Quiet Creatures? Nope.
A new research project finds that 53 species of animals thought to be silent actually make sounds. Dogs bark, frogs croak, and birds chirp. Some animals are known for their sounds. Others seem to be silent. Think about it: Have you ever heard a peep from your pet turtle? But a study published last October in Nature Communications suggests something new about some of these so-called quiet creatures.
Researchers recorded 53 species thought to be silent. The results? “Every single species we recorded made sounds,” Gabriel Jorgewich-Cohen, a coauthor of the paper, told TIME for Kids. The study suggests that these animals, which use vocalizations vocalization a sound uttered by a living thing (noun) Different species of birds use different vocalizations. to communicate, might share an ancient link.
“Some animals, they’re really highly vocal, like frogs and birds,” Jorgewich-Cohen says. “By comparison, we tend to consider other animals to be nonvocal, and then we don’t give them as much attention.” Many turtles are considered silent. But Jorgewich-Cohen heard vocalizations from them while doing a different study in the Amazon. (See “Listen In.”)
Maybe the widespread scientific view was wrong, Jorgewich-Cohen thought. The only way to find out was to really listen. “I tried first with my own pets,” he says. One was a turtle named Homer. “I found sounds there. So I decided to keep going and record as many turtles as I could.”
Ultimately, the study included 50 turtle species, a reptile species called the tuatara, the South American lungfish, and the Cayenne caecilian, an amphibian that looks like a worm.
Each animal was recorded with advanced equipment for at least 24 hours. The creatures were recorded alone and in groups based on age and gender. Jorgewich-Cohen listened to more than a thousand hours of audio to document document to keep track or make a record of something (verb) The teacher documented the class's attendance every day. the sounds.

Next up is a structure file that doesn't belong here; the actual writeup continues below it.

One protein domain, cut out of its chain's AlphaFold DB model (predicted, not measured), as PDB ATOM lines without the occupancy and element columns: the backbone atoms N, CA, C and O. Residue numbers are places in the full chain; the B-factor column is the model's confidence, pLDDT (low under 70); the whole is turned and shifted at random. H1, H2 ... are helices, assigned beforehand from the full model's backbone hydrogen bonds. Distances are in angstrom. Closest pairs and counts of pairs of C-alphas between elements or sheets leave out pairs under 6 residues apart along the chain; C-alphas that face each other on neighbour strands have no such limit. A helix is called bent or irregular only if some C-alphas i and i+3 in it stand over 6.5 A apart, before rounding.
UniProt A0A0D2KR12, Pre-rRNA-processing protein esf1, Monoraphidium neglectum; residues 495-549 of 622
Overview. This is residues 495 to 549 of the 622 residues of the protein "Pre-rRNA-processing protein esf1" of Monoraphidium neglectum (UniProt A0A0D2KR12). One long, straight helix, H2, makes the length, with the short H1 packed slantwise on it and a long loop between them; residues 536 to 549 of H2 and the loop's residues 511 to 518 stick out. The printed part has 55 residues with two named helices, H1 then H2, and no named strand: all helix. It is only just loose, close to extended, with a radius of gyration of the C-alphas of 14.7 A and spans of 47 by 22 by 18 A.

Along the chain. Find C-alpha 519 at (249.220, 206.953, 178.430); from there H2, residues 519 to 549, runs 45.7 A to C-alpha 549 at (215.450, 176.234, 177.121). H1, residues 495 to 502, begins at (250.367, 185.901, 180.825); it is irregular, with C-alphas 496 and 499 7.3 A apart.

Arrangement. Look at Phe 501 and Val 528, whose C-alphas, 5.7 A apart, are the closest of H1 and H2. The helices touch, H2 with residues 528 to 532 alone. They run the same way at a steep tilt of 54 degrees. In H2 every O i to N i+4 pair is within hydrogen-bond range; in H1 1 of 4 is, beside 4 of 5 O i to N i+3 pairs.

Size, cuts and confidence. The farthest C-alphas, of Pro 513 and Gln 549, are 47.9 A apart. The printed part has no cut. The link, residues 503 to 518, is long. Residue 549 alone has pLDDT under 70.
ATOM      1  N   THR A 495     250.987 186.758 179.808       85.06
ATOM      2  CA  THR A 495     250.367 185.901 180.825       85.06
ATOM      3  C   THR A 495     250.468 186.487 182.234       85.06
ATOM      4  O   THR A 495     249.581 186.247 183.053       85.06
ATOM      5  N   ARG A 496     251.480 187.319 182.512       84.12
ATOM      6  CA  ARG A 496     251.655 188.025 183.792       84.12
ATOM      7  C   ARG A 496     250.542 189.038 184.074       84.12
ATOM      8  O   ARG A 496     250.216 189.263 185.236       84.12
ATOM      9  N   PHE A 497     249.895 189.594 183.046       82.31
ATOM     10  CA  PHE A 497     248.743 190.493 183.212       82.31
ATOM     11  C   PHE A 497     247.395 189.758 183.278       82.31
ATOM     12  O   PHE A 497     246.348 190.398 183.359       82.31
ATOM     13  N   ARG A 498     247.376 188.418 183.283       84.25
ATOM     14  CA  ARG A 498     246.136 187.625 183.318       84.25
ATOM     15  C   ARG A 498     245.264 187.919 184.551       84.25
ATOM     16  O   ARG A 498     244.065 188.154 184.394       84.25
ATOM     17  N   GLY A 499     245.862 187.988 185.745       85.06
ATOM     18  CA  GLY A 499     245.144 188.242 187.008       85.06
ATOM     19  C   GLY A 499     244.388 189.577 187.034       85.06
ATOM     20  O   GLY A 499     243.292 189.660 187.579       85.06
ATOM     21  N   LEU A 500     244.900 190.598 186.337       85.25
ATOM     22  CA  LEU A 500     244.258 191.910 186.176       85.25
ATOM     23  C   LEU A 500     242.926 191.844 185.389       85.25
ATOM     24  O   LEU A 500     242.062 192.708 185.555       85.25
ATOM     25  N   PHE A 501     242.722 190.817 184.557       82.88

The findings indicate that the animals’ ability to vocalize might be linked to a common ancestor from 407 million years ago. Jorgewich-Cohen and the scientists on his team think it might have been a fish that lived when oceans covered more of Earth than they do today. To arrive at this conclusion, scientists combined their data with research done by others in the past.
More information is needed to test this conclusion. Jorgewich-Cohen encourages this. “There is a tendency for people to learn something like, for example, turtles are nonvocal, and then they just keep this as being a reality,” he says. “It’s good to keep curious and try different stuff.”
Millions of animals live in the Amazon rainforest. Some are noisy. Others, such as turtles, are thought to be silent. But researcher Gabriel Jorgewich-Cohen heard turtle vocalizations in the Amazon. Have Indigenous people known about these vocalizations all along?
Zoologist Irene Ballagh thinks it’s possible. When Ballagh was growing up in New Zealand, her mom told her about tuatara vocalizations. But scientists have long said the tuatara is silent. Those researchers, she told Scientific American, “were not ever thinking to ask local people” about what they’d seen and heard. She hopes future research incorporates the knowledge of local and Indigenous people.